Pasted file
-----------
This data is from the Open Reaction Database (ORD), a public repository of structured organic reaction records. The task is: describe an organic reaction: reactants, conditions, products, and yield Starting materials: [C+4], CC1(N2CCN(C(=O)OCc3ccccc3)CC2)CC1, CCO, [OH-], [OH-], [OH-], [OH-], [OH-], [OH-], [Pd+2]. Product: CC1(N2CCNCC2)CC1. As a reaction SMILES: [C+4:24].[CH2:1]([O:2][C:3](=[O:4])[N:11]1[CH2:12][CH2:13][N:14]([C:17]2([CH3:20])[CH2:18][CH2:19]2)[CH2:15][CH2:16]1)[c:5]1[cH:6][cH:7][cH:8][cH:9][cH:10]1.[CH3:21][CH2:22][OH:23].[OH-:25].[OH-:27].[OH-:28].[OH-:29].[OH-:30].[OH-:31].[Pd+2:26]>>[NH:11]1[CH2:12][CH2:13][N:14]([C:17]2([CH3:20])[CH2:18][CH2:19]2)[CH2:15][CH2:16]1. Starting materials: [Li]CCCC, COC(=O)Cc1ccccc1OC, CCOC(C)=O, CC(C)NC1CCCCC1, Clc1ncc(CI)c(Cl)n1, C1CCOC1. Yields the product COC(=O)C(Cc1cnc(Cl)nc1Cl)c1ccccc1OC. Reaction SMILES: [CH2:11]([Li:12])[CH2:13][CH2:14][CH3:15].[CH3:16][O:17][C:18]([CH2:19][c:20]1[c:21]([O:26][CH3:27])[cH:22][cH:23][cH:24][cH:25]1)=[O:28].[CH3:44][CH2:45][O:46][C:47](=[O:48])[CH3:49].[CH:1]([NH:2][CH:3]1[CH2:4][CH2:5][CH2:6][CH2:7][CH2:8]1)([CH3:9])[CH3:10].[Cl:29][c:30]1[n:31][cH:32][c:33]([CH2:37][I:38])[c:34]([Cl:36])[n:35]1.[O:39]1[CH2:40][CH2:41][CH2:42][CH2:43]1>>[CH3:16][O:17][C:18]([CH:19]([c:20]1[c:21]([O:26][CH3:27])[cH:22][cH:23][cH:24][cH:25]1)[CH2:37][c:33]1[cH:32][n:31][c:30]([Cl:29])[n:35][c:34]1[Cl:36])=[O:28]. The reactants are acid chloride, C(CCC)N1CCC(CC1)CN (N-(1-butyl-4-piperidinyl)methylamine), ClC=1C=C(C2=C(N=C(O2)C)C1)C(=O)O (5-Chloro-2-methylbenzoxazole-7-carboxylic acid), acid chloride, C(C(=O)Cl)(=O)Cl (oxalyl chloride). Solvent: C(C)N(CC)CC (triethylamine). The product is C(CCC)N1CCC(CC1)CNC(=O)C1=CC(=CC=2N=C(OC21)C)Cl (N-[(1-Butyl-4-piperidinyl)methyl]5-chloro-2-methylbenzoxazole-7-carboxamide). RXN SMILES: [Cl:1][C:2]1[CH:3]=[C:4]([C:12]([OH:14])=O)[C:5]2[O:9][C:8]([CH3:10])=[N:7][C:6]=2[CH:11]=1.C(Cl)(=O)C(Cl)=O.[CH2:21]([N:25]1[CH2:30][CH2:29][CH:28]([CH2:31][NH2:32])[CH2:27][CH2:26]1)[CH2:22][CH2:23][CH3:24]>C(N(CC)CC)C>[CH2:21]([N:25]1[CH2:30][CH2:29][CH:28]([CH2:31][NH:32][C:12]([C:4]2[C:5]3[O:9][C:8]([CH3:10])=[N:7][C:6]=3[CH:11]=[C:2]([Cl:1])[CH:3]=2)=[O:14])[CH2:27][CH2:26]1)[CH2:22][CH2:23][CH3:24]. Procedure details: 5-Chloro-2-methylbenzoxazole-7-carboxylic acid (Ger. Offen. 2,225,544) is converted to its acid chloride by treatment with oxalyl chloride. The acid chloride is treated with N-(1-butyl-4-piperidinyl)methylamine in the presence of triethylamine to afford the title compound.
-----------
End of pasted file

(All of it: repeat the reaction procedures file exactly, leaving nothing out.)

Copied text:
This data is from the Open Reaction Database (ORD), a public repository of structured organic reaction records. The task is: describe an organic reaction: reactants, conditions, products, and yield Starting materials: [C+4], CC1(N2CCN(C(=O)OCc3ccccc3)CC2)CC1, CCO, [OH-], [OH-], [OH-], [OH-], [OH-], [OH-], [Pd+2]. Product: CC1(N2CCNCC2)CC1. As a reaction SMILES: [C+4:24].[CH2:1]([O:2][C:3](=[O:4])[N:11]1[CH2:12][CH2:13][N:14]([C:17]2([CH3:20])[CH2:18][CH2:19]2)[CH2:15][CH2:16]1)[c:5]1[cH:6][cH:7][cH:8][cH:9][cH:10]1.[CH3:21][CH2:22][OH:23].[OH-:25].[OH-:27].[OH-:28].[OH-:29].[OH-:30].[OH-:31].[Pd+2:26]>>[NH:11]1[CH2:12][CH2:13][N:14]([C:17]2([CH3:20])[CH2:18][CH2:19]2)[CH2:15][CH2:16]1. Starting materials: [Li]CCCC, COC(=O)Cc1ccccc1OC, CCOC(C)=O, CC(C)NC1CCCCC1, Clc1ncc(CI)c(Cl)n1, C1CCOC1. Yields the product COC(=O)C(Cc1cnc(Cl)nc1Cl)c1ccccc1OC. Reaction SMILES: [CH2:11]([Li:12])[CH2:13][CH2:14][CH3:15].[CH3:16][O:17][C:18]([CH2:19][c:20]1[c:21]([O:26][CH3:27])[cH:22][cH:23][cH:24][cH:25]1)=[O:28].[CH3:44][CH2:45][O:46][C:47](=[O:48])[CH3:49].[CH:1]([NH:2][CH:3]1[CH2:4][CH2:5][CH2:6][CH2:7][CH2:8]1)([CH3:9])[CH3:10].[Cl:29][c:30]1[n:31][cH:32][c:33]([CH2:37][I:38])[c:34]([Cl:36])[n:35]1.[O:39]1[CH2:40][CH2:41][CH2:42][CH2:43]1>>[CH3:16][O:17][C:18]([CH:19]([c:20]1[c:21]([O:26][CH3:27])[cH:22][cH:23][cH:24][cH:25]1)[CH2:37][c:33]1[cH:32][n:31][c:30]([Cl:29])[n:35][c:34]1[Cl:36])=[O:28]. The reactants are acid chloride, C(CCC)N1CCC(CC1)CN (N-(1-butyl-4-piperidinyl)methylamine), ClC=1C=C(C2=C(N=C(O2)C)C1)C(=O)O (5-Chloro-2-methylbenzoxazole-7-carboxylic acid), acid chloride, C(C(=O)Cl)(=O)Cl (oxalyl chloride). Solvent: C(C)N(CC)CC (triethylamine). The product is C(CCC)N1CCC(CC1)CNC(=O)C1=CC(=CC=2N=C(OC21)C)Cl (N-[(1-Butyl-4-piperidinyl)methyl]5-chloro-2-methylbenzoxazole-7-carboxamide). RXN SMILES: [Cl:1][C:2]1[CH:3]=[C:4]([C:12]([OH:14])=O)[C:5]2[O:9][C:8]([CH3:10])=[N:7][C:6]=2[CH:11]=1.C(Cl)(=O)C(Cl)=O.[CH2:21]([N:25]1[CH2:30][CH2:29][CH:28]([CH2:31][NH2:32])[CH2:27][CH2:26]1)[CH2:22][CH2:23][CH3:24]>C(N(CC)CC)C>[CH2:21]([N:25]1[CH2:30][CH2:29][CH:28]([CH2:31][NH:32][C:12]([C:4]2[C:5]3[O:9][C:8]([CH3:10])=[N:7][C:6]=3[CH:11]=[C:2]([Cl:1])[CH:3]=2)=[O:14])[CH2:27][CH2:26]1)[CH2:22][CH2:23][CH3:24]. Procedure details: 5-Chloro-2-methylbenzoxazole-7-carboxylic acid (Ger. Offen. 2,225,544) is converted to its acid chloride by treatment with oxalyl chloride. The acid chloride is treated with N-(1-butyl-4-piperidinyl)methylamine in the presence of triethylamine to afford the title compound.